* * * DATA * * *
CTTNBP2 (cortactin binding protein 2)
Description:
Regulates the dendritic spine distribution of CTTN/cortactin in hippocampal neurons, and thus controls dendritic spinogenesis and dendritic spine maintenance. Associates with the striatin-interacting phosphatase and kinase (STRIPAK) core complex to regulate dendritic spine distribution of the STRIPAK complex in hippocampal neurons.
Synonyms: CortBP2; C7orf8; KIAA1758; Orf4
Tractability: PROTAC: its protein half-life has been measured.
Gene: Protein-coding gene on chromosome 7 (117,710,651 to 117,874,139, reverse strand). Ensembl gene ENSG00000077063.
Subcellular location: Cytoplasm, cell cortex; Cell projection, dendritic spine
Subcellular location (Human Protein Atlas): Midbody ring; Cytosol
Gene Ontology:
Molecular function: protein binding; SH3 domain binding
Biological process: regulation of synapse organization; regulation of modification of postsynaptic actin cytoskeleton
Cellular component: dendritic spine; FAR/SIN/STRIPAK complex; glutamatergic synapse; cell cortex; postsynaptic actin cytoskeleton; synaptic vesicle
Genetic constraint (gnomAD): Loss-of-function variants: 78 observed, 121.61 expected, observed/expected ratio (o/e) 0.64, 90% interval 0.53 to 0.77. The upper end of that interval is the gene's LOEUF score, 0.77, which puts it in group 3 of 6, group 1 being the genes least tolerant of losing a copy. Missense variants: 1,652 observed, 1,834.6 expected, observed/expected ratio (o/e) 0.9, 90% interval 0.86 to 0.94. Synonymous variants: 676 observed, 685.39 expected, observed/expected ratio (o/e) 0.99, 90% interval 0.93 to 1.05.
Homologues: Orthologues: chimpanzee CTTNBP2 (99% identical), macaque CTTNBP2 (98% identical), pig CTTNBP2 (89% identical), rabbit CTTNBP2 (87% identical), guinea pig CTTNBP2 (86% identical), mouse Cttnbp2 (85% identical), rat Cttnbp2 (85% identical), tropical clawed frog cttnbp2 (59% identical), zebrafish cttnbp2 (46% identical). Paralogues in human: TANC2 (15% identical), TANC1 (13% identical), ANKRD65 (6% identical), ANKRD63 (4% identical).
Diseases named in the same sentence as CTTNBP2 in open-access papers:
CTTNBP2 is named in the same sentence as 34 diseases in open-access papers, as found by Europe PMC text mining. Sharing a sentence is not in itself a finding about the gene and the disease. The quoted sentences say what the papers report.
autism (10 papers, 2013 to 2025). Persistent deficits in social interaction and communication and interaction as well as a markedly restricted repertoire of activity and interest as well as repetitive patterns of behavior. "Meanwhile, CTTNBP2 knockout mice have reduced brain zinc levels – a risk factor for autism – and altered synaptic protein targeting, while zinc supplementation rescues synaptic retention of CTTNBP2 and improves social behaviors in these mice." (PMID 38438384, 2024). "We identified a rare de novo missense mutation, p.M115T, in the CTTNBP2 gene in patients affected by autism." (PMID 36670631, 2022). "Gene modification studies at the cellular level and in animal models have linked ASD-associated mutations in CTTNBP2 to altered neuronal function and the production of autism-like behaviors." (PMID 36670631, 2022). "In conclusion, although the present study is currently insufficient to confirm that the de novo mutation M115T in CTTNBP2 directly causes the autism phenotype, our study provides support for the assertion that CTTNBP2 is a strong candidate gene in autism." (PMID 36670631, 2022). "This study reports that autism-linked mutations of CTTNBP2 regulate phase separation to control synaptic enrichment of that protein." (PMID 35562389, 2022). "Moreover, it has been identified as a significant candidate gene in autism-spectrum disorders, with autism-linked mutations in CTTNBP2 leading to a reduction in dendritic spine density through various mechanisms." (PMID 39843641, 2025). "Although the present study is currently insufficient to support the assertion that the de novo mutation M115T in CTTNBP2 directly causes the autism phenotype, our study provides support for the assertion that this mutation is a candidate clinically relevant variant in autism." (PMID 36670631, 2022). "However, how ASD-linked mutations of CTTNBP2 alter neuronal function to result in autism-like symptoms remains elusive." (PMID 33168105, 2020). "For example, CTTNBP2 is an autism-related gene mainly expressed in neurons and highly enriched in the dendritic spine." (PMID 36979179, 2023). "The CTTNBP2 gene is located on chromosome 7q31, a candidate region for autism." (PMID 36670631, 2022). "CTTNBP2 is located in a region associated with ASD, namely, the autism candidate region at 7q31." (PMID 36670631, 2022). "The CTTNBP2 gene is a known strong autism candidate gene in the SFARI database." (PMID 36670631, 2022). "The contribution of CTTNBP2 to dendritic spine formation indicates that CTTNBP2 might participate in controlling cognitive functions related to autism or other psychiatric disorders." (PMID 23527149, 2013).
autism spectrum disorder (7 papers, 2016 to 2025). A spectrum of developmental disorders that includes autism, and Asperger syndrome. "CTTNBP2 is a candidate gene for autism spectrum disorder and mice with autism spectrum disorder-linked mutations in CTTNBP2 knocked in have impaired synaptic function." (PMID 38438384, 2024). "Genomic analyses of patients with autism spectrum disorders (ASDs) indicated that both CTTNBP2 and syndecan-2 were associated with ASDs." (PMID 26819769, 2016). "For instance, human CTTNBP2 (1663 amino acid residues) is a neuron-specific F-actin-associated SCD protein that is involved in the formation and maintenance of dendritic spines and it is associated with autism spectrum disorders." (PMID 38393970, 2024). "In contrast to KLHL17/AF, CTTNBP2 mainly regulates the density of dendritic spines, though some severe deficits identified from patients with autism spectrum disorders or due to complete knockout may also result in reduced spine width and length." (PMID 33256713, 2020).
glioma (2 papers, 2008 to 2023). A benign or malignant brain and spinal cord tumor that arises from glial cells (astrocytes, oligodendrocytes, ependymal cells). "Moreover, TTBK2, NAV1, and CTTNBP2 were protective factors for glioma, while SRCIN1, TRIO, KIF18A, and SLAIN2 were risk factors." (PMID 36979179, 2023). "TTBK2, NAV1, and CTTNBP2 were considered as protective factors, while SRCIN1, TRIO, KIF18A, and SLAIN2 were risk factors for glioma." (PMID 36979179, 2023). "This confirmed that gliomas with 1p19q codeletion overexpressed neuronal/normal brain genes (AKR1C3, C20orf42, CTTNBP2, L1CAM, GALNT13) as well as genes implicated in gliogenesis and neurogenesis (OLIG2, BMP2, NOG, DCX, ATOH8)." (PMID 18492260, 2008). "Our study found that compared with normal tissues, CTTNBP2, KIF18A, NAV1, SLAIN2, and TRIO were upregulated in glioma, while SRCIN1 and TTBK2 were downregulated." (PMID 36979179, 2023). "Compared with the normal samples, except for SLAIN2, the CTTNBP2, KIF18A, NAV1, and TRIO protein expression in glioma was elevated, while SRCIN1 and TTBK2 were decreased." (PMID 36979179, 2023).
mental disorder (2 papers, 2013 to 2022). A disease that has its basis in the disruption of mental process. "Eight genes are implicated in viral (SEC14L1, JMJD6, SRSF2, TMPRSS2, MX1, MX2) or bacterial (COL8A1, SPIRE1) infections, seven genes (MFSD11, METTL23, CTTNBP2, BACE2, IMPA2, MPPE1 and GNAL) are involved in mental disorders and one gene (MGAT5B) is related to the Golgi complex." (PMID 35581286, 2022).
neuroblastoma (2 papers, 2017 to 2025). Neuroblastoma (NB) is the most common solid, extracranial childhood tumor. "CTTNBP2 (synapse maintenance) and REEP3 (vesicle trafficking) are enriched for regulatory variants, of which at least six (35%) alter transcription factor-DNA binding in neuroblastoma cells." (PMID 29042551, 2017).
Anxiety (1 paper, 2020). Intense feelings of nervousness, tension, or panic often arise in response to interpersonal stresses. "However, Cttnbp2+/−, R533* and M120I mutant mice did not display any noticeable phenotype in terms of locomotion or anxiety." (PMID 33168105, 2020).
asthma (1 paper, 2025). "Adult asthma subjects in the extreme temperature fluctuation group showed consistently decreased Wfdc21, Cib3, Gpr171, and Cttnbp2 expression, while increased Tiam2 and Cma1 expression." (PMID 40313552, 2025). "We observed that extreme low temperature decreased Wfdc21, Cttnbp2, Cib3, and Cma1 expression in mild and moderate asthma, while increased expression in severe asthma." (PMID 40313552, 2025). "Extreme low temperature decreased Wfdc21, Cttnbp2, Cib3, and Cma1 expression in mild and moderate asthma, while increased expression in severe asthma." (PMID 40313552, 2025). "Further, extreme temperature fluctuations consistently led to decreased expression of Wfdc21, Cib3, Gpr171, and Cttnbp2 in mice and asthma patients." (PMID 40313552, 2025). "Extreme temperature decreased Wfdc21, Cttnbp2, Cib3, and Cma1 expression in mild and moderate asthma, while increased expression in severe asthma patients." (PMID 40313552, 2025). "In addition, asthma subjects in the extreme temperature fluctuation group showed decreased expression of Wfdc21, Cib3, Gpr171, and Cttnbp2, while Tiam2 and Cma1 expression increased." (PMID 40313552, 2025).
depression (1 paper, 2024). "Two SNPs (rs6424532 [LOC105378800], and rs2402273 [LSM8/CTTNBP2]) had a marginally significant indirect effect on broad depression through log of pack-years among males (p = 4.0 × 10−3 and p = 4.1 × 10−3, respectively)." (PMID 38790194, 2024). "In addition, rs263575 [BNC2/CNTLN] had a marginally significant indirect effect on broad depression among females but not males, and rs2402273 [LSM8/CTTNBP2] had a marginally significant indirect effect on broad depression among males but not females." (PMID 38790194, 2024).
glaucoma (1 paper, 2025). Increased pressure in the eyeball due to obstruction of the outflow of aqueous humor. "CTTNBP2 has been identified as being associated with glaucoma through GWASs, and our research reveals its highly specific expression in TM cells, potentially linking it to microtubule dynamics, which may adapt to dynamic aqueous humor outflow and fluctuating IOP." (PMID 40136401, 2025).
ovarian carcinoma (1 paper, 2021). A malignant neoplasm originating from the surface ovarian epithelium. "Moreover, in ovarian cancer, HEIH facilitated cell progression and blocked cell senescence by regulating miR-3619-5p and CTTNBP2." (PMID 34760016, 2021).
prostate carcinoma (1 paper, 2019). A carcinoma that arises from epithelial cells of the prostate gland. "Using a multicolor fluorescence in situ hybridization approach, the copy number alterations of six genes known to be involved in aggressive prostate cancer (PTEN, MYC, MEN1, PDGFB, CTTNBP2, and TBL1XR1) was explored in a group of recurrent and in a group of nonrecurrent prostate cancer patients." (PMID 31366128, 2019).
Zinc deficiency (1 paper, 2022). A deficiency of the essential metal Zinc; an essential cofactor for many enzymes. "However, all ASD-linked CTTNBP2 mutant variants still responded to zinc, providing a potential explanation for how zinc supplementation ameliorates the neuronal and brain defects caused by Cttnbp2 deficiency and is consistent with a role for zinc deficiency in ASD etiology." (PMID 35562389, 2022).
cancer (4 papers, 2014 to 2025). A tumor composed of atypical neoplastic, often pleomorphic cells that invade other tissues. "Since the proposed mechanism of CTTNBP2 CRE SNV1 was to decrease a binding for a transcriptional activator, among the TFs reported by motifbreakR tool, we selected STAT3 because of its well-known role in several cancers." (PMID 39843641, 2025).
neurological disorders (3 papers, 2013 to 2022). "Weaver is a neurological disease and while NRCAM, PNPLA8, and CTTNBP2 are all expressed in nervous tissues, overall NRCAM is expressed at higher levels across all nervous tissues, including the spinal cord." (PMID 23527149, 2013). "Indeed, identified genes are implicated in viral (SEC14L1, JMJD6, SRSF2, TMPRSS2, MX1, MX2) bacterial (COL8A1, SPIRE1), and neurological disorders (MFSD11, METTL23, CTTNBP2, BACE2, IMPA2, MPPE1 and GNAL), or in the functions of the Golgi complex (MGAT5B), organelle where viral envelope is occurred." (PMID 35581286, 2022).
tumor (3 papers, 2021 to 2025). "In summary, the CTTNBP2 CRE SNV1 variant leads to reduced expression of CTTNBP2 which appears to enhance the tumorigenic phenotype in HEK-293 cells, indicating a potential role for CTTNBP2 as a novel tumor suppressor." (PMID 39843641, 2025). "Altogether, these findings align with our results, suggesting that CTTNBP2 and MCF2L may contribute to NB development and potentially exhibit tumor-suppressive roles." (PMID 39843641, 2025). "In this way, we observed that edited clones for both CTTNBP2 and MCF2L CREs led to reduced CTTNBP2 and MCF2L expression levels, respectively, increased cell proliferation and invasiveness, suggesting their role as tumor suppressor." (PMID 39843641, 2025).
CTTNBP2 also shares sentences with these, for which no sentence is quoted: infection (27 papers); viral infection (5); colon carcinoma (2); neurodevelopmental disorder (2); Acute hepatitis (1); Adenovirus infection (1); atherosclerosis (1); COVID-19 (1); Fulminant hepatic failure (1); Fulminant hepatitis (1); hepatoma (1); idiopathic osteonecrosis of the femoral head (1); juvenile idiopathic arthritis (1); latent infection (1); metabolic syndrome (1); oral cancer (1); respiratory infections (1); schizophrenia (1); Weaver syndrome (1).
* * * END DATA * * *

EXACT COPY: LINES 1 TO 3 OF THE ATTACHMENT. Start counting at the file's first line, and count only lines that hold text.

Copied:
CTTNBP2 (cortactin binding protein 2)
Description:
Regulates the dendritic spine distribution of CTTN/cortactin in hippocampal neurons, and thus controls dendritic spinogenesis and dendritic spine maintenance. Associates with the striatin-interacting phosphatase and kinase (STRIPAK) core complex to regulate dendritic spine distribution of the STRIPAK complex in hippocampal neurons.